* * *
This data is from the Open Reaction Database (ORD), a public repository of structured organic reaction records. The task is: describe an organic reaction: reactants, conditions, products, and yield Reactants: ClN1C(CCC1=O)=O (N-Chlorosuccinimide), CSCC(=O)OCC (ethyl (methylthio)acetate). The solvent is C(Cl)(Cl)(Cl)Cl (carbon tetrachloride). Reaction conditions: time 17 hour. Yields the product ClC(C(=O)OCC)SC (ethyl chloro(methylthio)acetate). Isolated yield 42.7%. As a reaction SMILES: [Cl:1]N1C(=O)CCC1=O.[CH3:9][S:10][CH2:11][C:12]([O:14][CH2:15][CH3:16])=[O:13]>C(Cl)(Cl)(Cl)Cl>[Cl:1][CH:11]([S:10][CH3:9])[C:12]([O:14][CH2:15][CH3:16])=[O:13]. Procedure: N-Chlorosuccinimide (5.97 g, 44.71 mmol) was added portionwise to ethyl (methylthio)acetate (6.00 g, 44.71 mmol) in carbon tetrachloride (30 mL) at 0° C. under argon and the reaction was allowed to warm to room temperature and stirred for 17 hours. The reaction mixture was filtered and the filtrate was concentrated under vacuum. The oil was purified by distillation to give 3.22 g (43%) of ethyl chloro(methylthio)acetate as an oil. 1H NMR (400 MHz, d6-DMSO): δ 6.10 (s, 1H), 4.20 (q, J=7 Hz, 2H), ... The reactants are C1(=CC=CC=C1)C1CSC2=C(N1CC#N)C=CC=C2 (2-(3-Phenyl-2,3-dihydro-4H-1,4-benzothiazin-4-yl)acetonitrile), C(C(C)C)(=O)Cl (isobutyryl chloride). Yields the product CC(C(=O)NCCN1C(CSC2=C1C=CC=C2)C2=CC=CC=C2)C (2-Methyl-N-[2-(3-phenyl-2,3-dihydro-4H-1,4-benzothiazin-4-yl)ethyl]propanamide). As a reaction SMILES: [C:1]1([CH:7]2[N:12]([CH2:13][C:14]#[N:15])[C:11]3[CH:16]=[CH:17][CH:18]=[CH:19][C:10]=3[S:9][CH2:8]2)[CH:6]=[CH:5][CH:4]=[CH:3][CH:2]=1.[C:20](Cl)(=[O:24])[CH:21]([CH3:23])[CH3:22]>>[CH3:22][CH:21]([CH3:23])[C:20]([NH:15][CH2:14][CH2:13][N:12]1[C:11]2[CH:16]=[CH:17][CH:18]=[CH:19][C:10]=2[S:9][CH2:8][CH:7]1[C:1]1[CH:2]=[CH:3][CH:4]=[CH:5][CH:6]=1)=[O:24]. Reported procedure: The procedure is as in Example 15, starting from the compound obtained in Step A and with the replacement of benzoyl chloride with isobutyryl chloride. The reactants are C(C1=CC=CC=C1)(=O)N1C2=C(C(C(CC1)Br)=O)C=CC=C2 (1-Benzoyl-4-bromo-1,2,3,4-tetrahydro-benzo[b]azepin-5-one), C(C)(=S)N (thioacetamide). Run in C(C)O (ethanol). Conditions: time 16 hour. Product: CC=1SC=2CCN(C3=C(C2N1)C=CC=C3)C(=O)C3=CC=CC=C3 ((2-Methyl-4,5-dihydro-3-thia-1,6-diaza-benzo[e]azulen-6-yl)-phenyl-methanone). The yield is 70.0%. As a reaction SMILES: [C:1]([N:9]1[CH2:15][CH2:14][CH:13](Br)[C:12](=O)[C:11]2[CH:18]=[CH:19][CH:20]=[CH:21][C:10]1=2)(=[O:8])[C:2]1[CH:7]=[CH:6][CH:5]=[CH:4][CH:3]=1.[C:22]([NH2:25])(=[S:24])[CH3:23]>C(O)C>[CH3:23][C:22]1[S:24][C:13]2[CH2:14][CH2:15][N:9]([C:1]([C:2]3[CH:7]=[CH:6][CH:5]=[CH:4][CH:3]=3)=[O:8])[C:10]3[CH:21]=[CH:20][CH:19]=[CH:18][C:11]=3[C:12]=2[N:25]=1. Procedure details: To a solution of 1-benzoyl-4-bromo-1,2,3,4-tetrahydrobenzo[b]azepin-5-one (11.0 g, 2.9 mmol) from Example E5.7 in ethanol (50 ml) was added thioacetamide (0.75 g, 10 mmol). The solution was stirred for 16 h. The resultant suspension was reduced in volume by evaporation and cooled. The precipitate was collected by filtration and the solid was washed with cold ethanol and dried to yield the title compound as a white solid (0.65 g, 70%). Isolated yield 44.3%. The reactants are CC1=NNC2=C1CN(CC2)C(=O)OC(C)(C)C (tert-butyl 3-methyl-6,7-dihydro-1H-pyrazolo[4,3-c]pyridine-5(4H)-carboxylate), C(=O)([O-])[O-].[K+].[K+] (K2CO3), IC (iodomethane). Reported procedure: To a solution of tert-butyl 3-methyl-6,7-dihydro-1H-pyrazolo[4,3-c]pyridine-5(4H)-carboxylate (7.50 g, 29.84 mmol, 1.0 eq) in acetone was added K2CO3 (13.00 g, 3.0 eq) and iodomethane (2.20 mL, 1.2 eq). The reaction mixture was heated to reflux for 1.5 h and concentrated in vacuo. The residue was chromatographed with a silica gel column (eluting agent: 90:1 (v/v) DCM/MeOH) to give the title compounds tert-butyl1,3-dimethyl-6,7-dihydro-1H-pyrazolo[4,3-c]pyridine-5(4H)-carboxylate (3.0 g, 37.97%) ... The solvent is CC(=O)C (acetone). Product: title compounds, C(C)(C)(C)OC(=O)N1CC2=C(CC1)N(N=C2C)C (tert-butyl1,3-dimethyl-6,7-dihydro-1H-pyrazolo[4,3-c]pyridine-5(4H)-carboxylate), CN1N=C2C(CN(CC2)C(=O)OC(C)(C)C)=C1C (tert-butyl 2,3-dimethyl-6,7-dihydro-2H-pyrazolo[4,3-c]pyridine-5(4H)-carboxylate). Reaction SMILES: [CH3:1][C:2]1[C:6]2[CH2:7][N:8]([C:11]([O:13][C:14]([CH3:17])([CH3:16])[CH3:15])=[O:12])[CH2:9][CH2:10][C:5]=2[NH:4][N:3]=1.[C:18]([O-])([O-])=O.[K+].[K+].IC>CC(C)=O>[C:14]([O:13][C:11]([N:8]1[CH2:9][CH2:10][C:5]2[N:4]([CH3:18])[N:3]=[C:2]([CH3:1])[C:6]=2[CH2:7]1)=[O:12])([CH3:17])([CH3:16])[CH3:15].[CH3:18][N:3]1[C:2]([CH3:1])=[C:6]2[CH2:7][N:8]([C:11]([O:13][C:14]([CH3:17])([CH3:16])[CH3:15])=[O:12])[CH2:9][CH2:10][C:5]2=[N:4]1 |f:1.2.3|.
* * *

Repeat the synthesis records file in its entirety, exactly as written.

This data is from the Open Reaction Database (ORD), a public repository of structured organic reaction records. The task is: describe an organic reaction: reactants, conditions, products, and yield Reactants: ClN1C(CCC1=O)=O (N-Chlorosuccinimide), CSCC(=O)OCC (ethyl (methylthio)acetate). The solvent is C(Cl)(Cl)(Cl)Cl (carbon tetrachloride). Reaction conditions: time 17 hour. Yields the product ClC(C(=O)OCC)SC (ethyl chloro(methylthio)acetate). Isolated yield 42.7%. As a reaction SMILES: [Cl:1]N1C(=O)CCC1=O.[CH3:9][S:10][CH2:11][C:12]([O:14][CH2:15][CH3:16])=[O:13]>C(Cl)(Cl)(Cl)Cl>[Cl:1][CH:11]([S:10][CH3:9])[C:12]([O:14][CH2:15][CH3:16])=[O:13]. Procedure: N-Chlorosuccinimide (5.97 g, 44.71 mmol) was added portionwise to ethyl (methylthio)acetate (6.00 g, 44.71 mmol) in carbon tetrachloride (30 mL) at 0° C. under argon and the reaction was allowed to warm to room temperature and stirred for 17 hours. The reaction mixture was filtered and the filtrate was concentrated under vacuum. The oil was purified by distillation to give 3.22 g (43%) of ethyl chloro(methylthio)acetate as an oil. 1H NMR (400 MHz, d6-DMSO): δ 6.10 (s, 1H), 4.20 (q, J=7 Hz, 2H), ... The reactants are C1(=CC=CC=C1)C1CSC2=C(N1CC#N)C=CC=C2 (2-(3-Phenyl-2,3-dihydro-4H-1,4-benzothiazin-4-yl)acetonitrile), C(C(C)C)(=O)Cl (isobutyryl chloride). Yields the product CC(C(=O)NCCN1C(CSC2=C1C=CC=C2)C2=CC=CC=C2)C (2-Methyl-N-[2-(3-phenyl-2,3-dihydro-4H-1,4-benzothiazin-4-yl)ethyl]propanamide). As a reaction SMILES: [C:1]1([CH:7]2[N:12]([CH2:13][C:14]#[N:15])[C:11]3[CH:16]=[CH:17][CH:18]=[CH:19][C:10]=3[S:9][CH2:8]2)[CH:6]=[CH:5][CH:4]=[CH:3][CH:2]=1.[C:20](Cl)(=[O:24])[CH:21]([CH3:23])[CH3:22]>>[CH3:22][CH:21]([CH3:23])[C:20]([NH:15][CH2:14][CH2:13][N:12]1[C:11]2[CH:16]=[CH:17][CH:18]=[CH:19][C:10]=2[S:9][CH2:8][CH:7]1[C:1]1[CH:2]=[CH:3][CH:4]=[CH:5][CH:6]=1)=[O:24]. Reported procedure: The procedure is as in Example 15, starting from the compound obtained in Step A and with the replacement of benzoyl chloride with isobutyryl chloride. The reactants are C(C1=CC=CC=C1)(=O)N1C2=C(C(C(CC1)Br)=O)C=CC=C2 (1-Benzoyl-4-bromo-1,2,3,4-tetrahydro-benzo[b]azepin-5-one), C(C)(=S)N (thioacetamide). Run in C(C)O (ethanol). Conditions: time 16 hour. Product: CC=1SC=2CCN(C3=C(C2N1)C=CC=C3)C(=O)C3=CC=CC=C3 ((2-Methyl-4,5-dihydro-3-thia-1,6-diaza-benzo[e]azulen-6-yl)-phenyl-methanone). The yield is 70.0%. As a reaction SMILES: [C:1]([N:9]1[CH2:15][CH2:14][CH:13](Br)[C:12](=O)[C:11]2[CH:18]=[CH:19][CH:20]=[CH:21][C:10]1=2)(=[O:8])[C:2]1[CH:7]=[CH:6][CH:5]=[CH:4][CH:3]=1.[C:22]([NH2:25])(=[S:24])[CH3:23]>C(O)C>[CH3:23][C:22]1[S:24][C:13]2[CH2:14][CH2:15][N:9]([C:1]([C:2]3[CH:7]=[CH:6][CH:5]=[CH:4][CH:3]=3)=[O:8])[C:10]3[CH:21]=[CH:20][CH:19]=[CH:18][C:11]=3[C:12]=2[N:25]=1. Procedure details: To a solution of 1-benzoyl-4-bromo-1,2,3,4-tetrahydrobenzo[b]azepin-5-one (11.0 g, 2.9 mmol) from Example E5.7 in ethanol (50 ml) was added thioacetamide (0.75 g, 10 mmol). The solution was stirred for 16 h. The resultant suspension was reduced in volume by evaporation and cooled. The precipitate was collected by filtration and the solid was washed with cold ethanol and dried to yield the title compound as a white solid (0.65 g, 70%). Isolated yield 44.3%. The reactants are CC1=NNC2=C1CN(CC2)C(=O)OC(C)(C)C (tert-butyl 3-methyl-6,7-dihydro-1H-pyrazolo[4,3-c]pyridine-5(4H)-carboxylate), C(=O)([O-])[O-].[K+].[K+] (K2CO3), IC (iodomethane). Reported procedure: To a solution of tert-butyl 3-methyl-6,7-dihydro-1H-pyrazolo[4,3-c]pyridine-5(4H)-carboxylate (7.50 g, 29.84 mmol, 1.0 eq) in acetone was added K2CO3 (13.00 g, 3.0 eq) and iodomethane (2.20 mL, 1.2 eq). The reaction mixture was heated to reflux for 1.5 h and concentrated in vacuo. The residue was chromatographed with a silica gel column (eluting agent: 90:1 (v/v) DCM/MeOH) to give the title compounds tert-butyl1,3-dimethyl-6,7-dihydro-1H-pyrazolo[4,3-c]pyridine-5(4H)-carboxylate (3.0 g, 37.97%) ... The solvent is CC(=O)C (acetone). Product: title compounds, C(C)(C)(C)OC(=O)N1CC2=C(CC1)N(N=C2C)C (tert-butyl1,3-dimethyl-6,7-dihydro-1H-pyrazolo[4,3-c]pyridine-5(4H)-carboxylate), CN1N=C2C(CN(CC2)C(=O)OC(C)(C)C)=C1C (tert-butyl 2,3-dimethyl-6,7-dihydro-2H-pyrazolo[4,3-c]pyridine-5(4H)-carboxylate). Reaction SMILES: [CH3:1][C:2]1[C:6]2[CH2:7][N:8]([C:11]([O:13][C:14]([CH3:17])([CH3:16])[CH3:15])=[O:12])[CH2:9][CH2:10][C:5]=2[NH:4][N:3]=1.[C:18]([O-])([O-])=O.[K+].[K+].IC>CC(C)=O>[C:14]([O:13][C:11]([N:8]1[CH2:9][CH2:10][C:5]2[N:4]([CH3:18])[N:3]=[C:2]([CH3:1])[C:6]=2[CH2:7]1)=[O:12])([CH3:17])([CH3:16])[CH3:15].[CH3:18][N:3]1[C:2]([CH3:1])=[C:6]2[CH2:7][N:8]([C:11]([O:13][C:14]([CH3:17])([CH3:16])[CH3:15])=[O:12])[CH2:9][CH2:10][C:5]2=[N:4]1 |f:1.2.3|.